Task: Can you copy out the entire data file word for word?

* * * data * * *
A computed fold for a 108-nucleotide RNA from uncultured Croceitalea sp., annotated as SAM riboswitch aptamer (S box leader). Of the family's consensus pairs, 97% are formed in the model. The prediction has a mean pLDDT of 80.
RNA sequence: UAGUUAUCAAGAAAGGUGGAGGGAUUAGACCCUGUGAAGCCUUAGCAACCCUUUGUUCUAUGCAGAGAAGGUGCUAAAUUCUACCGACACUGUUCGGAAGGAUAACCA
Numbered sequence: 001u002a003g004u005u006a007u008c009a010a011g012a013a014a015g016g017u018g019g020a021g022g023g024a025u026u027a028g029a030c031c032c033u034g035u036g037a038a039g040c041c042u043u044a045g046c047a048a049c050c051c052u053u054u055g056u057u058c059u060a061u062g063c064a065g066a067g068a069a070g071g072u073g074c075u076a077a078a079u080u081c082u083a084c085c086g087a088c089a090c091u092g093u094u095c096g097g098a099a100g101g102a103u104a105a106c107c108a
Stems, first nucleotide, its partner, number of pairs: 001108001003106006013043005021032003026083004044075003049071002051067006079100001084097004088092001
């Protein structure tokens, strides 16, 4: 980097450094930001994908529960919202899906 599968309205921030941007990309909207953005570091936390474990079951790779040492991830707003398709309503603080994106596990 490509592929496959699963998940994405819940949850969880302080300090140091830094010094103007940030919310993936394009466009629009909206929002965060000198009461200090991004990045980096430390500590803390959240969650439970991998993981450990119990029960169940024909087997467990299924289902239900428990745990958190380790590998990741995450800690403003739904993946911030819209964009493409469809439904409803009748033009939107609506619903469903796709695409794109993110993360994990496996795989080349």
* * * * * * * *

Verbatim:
A computed fold for a 108-nucleotide RNA from uncultured Croceitalea sp., annotated as SAM riboswitch aptamer (S box leader). Of the family's consensus pairs, 97% are formed in the model. The prediction has a mean pLDDT of 80.
RNA sequence: UAGUUAUCAAGAAAGGUGGAGGGAUUAGACCCUGUGAAGCCUUAGCAACCCUUUGUUCUAUGCAGAGAAGGUGCUAAAUUCUACCGACACUGUUCGGAAGGAUAACCA
Numbered sequence: 001u002a003g004u005u006a007u008c009a010a011g012a013a014a015g016g017u018g019g020a021g022g023g024a025u026u027a028g029a030c031c032c033u034g035u036g037a038a039g040c041c042u043u044a045g046c047a048a049c050c051c052u053u054u055g056u057u058c059u060a061u062g063c064a065g066a067g068a069a070g071g072u073g074c075u076a077a078a079u080u081c082u083a084c085c086g087a088c089a090c091u092g093u094u095c096g097g098a099a100g101g102a103u104a105a106c107c108a
Stems, first nucleotide, its partner, number of pairs: 001108001003106006013043005021032003026083004044075003049071002051067006079100001084097004088092001
């Protein structure tokens, strides 16, 4: 980097450094930001994908529960919202899906 599968309205921030941007990309909207953005570091936390474990079951790779040492991830707003398709309503603080994106596990 490509592929496959699963998940994405819940949850969880302080300090140091830094010094103007940030919310993936394009466009629009909206929002965060000198009461200090991004990045980096430390500590803390959240969650439970991998993981450990119990029960169940024909087997467990299924289902239900428990745990958190380790590998990741995450800690403003739904993946911030819209964009493409469809439904409803009748033009939107609506619903469903796709695409794109993110993360994990496996795989080349």